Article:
Is fasting good for your health?

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Is fasting good for your health?
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Fasting is gathering more and more fans. In order to slim down, to detox, to conquer an addiction or for healing – everyone has their own reasons for trying a fast for a few days or a few weeks. So what are the health benefits, and what are the risks to your health? Read on to find out…. 

Therapeutic fasting supervised by doctors

Although it is not very common in the UK, it is however quite widespread in Germany and Russia. A therapeutic fast consists of going to a clinic for medical follow up over a period of ten to fifteen days. A diet based on vegetable stocks, herbal teas and diluted fruit juices is recommended. It is generally linked with physical exercise, such as walking, but also with meditation, massage and reading.

Therapeutic fasting is recommended in the cases of diabetes, metabolic problems, high blood pressure, allergies and asthma.

Fasting to lose weight: Caution! Danger!

The majority of people who decide to fast do so for aesthetic reasons: they want to lose weight. Be careful if you are one of these people, as you risk being disappointed. During the first week, the body will draw its energy from the muscle proteins, and then from the fat stores.

The second thing: once the fast is over, we automatically put back on the weight in just a few weeks, and we could even add a few more pounds than were there in the first place…

As a detox cure

The over-abundance of food, cigarettes, alcohol, and over consumption of sugar can sometimes lead us to a desire to fast. The body has a number of organs which filter and eliminate toxins. However, fasting can reduce bloating, gas and give the digestive system a rest following overdoing it on food or a poor diet.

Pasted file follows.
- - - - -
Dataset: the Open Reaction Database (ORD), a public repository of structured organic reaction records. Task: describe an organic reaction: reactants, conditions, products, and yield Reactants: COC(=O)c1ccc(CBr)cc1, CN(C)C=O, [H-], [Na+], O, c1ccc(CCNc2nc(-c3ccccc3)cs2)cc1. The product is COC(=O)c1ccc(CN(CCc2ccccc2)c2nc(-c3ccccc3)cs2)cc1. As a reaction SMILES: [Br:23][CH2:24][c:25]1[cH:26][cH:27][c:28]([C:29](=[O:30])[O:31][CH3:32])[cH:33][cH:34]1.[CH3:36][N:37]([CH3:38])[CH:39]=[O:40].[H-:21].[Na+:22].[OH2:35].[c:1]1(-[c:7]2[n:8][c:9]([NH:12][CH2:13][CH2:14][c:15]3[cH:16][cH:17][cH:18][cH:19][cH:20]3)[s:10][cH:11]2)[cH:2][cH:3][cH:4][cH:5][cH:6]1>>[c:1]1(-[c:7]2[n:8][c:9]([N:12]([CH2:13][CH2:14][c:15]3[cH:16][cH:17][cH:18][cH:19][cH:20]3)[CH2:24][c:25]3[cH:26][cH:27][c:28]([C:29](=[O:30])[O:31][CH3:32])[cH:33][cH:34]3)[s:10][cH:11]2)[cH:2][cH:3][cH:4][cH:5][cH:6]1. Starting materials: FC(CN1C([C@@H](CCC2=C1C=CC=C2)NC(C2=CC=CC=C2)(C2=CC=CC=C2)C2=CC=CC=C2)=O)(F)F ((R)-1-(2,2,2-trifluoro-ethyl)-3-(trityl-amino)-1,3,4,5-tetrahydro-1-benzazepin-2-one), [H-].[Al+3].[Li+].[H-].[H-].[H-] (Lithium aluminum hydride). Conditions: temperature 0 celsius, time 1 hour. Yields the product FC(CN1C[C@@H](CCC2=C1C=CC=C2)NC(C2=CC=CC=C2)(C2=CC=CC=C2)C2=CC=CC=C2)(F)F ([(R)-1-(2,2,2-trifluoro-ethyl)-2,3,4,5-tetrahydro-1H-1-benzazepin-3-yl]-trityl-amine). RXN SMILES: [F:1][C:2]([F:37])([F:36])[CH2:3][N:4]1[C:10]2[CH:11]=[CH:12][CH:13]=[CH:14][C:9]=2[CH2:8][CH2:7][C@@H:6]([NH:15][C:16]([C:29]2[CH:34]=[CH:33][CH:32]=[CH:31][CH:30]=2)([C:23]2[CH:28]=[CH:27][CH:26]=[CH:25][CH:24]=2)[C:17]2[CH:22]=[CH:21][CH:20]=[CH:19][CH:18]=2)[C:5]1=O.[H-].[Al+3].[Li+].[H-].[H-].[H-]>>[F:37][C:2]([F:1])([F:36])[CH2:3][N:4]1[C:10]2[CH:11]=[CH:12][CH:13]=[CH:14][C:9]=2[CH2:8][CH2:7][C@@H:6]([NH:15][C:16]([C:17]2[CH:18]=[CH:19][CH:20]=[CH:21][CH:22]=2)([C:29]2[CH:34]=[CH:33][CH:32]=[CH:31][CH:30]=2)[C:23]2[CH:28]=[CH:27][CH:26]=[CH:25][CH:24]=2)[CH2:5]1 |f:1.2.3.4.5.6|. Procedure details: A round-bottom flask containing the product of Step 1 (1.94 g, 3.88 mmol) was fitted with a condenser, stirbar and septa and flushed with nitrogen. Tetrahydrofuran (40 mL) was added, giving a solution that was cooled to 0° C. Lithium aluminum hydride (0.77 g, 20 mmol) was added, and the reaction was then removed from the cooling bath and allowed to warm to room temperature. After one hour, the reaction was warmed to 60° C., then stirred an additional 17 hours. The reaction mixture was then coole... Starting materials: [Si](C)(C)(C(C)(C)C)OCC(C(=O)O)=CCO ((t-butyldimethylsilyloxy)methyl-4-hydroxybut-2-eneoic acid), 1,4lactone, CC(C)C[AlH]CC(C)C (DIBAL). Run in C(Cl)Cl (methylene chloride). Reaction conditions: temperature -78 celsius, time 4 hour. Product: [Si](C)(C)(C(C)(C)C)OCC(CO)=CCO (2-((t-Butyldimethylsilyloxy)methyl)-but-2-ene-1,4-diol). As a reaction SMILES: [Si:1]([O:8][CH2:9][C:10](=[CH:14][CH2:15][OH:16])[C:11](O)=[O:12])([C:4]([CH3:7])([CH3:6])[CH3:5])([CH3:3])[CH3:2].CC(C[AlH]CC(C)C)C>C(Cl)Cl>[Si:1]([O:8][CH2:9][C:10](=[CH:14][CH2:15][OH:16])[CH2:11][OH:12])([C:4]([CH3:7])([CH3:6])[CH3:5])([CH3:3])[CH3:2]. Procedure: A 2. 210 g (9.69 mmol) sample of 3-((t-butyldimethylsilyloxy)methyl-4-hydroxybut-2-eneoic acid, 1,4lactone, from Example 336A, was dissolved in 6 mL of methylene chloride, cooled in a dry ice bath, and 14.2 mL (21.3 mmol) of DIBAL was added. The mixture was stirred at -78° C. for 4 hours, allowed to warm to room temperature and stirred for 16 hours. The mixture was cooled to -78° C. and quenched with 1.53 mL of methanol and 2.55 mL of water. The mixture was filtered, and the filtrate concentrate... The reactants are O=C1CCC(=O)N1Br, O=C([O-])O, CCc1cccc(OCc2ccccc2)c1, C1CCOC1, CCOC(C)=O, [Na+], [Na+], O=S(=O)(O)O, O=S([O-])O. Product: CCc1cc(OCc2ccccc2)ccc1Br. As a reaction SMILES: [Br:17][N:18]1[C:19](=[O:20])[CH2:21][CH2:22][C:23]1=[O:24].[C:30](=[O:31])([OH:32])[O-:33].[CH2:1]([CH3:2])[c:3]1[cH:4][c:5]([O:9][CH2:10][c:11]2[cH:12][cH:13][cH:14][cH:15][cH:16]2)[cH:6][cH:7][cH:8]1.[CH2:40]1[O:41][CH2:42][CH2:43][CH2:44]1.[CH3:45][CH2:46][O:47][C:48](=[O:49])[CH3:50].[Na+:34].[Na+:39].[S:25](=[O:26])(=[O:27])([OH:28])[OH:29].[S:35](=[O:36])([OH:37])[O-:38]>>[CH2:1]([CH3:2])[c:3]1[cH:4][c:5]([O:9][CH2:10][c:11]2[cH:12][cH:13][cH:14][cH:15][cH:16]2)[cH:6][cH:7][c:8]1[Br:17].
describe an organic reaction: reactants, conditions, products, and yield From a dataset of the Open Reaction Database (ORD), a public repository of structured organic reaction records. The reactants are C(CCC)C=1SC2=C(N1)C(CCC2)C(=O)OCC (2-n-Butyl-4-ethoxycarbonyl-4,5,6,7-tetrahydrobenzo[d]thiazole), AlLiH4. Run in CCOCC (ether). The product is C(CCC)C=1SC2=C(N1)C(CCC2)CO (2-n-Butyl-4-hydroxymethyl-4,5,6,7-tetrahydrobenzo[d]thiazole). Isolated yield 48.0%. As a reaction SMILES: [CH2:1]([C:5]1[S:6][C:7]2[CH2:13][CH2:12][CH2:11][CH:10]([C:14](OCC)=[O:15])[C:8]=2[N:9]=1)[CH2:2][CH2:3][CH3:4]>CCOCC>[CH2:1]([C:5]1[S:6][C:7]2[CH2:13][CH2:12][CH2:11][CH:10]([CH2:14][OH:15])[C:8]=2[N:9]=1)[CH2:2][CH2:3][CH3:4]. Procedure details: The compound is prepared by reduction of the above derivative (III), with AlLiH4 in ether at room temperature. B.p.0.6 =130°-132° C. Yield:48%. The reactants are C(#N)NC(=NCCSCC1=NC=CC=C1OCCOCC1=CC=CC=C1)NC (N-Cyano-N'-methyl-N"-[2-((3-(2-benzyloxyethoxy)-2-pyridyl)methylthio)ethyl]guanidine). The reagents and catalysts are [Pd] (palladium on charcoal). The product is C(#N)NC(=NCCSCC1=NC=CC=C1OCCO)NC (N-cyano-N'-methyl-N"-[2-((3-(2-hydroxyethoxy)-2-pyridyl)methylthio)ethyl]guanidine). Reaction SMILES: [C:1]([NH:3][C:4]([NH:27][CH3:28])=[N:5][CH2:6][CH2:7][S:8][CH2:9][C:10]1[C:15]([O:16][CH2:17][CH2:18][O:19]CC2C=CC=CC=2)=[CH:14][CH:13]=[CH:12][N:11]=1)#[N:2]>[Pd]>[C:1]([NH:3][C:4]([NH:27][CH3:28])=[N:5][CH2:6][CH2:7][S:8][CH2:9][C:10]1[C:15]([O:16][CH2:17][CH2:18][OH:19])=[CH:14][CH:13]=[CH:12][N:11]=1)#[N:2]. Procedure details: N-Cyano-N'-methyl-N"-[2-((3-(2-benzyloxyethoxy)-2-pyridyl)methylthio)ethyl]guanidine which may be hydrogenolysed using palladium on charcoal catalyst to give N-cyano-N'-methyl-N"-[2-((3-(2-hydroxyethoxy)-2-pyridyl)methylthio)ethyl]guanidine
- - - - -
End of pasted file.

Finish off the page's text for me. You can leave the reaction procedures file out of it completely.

jeûner - Jean Fortunet - Wikimedia
Jean Fortunet – Wikimedia

Cancer fighting benefits

Fasting can help with fighting cancer. Recent studies show that such diets help sick people overcome pain. We already know that eating too much food can promote relapse of breast cancer, lung cancer and bowel cancer. By contrast, denying yourself food can lead to the secretion of endorphins after 48 hours, which helps reduce suffering.

No fasting for vulnerable populations

If you are thinking about fasting, be cautious: from 24 to 48 hours on, fasting can be dangerous for people suffering from heart problems, pregnant women, children, people suffering from chronic illnesses and people over the age of 65.

Finally, be aware that in Germany, therapeutic cures are covered by the national health insurance, while in Switzerland they are covered by private health insurance companies. This may support an economic argument: people who fast may suffer fewer illnesses than others.


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